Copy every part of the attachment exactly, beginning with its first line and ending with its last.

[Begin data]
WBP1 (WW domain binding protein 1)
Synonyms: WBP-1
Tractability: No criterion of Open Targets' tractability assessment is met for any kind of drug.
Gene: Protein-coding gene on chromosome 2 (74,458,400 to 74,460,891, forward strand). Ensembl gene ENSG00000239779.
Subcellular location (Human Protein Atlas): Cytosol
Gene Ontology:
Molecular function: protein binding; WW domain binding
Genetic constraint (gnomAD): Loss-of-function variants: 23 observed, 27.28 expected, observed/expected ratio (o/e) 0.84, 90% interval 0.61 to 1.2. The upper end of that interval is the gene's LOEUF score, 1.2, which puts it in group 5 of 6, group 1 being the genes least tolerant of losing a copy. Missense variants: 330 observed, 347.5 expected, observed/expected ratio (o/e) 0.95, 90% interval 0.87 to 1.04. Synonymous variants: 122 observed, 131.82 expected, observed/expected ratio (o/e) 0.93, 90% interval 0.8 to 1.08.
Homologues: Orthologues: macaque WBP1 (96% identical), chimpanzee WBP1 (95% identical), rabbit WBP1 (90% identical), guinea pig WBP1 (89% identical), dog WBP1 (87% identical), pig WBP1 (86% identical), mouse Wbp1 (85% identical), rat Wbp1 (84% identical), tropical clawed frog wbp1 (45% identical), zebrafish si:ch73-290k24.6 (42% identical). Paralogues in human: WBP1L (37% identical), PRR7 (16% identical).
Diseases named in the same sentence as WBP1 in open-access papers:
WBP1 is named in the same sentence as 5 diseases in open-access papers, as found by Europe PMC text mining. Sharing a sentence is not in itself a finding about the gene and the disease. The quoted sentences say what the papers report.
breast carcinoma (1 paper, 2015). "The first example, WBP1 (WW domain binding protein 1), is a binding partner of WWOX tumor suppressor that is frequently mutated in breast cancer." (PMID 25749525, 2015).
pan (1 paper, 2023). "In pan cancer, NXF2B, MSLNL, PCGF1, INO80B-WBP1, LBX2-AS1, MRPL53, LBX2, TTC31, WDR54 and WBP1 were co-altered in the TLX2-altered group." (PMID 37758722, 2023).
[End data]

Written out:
WBP1 (WW domain binding protein 1)
Synonyms: WBP-1
Tractability: No criterion of Open Targets' tractability assessment is met for any kind of drug.
Gene: Protein-coding gene on chromosome 2 (74,458,400 to 74,460,891, forward strand). Ensembl gene ENSG00000239779.
Subcellular location (Human Protein Atlas): Cytosol
Gene Ontology:
Molecular function: protein binding; WW domain binding
Genetic constraint (gnomAD): Loss-of-function variants: 23 observed, 27.28 expected, observed/expected ratio (o/e) 0.84, 90% interval 0.61 to 1.2. The upper end of that interval is the gene's LOEUF score, 1.2, which puts it in group 5 of 6, group 1 being the genes least tolerant of losing a copy. Missense variants: 330 observed, 347.5 expected, observed/expected ratio (o/e) 0.95, 90% interval 0.87 to 1.04. Synonymous variants: 122 observed, 131.82 expected, observed/expected ratio (o/e) 0.93, 90% interval 0.8 to 1.08.
Homologues: Orthologues: macaque WBP1 (96% identical), chimpanzee WBP1 (95% identical), rabbit WBP1 (90% identical), guinea pig WBP1 (89% identical), dog WBP1 (87% identical), pig WBP1 (86% identical), mouse Wbp1 (85% identical), rat Wbp1 (84% identical), tropical clawed frog wbp1 (45% identical), zebrafish si:ch73-290k24.6 (42% identical). Paralogues in human: WBP1L (37% identical), PRR7 (16% identical).
Diseases named in the same sentence as WBP1 in open-access papers:
WBP1 is named in the same sentence as 5 diseases in open-access papers, as found by Europe PMC text mining. Sharing a sentence is not in itself a finding about the gene and the disease. The quoted sentences say what the papers report.
breast carcinoma (1 paper, 2015). "The first example, WBP1 (WW domain binding protein 1), is a binding partner of WWOX tumor suppressor that is frequently mutated in breast cancer." (PMID 25749525, 2015).
pan (1 paper, 2023). "In pan cancer, NXF2B, MSLNL, PCGF1, INO80B-WBP1, LBX2-AS1, MRPL53, LBX2, TTC31, WDR54 and WBP1 were co-altered in the TLX2-altered group." (PMID 37758722, 2023).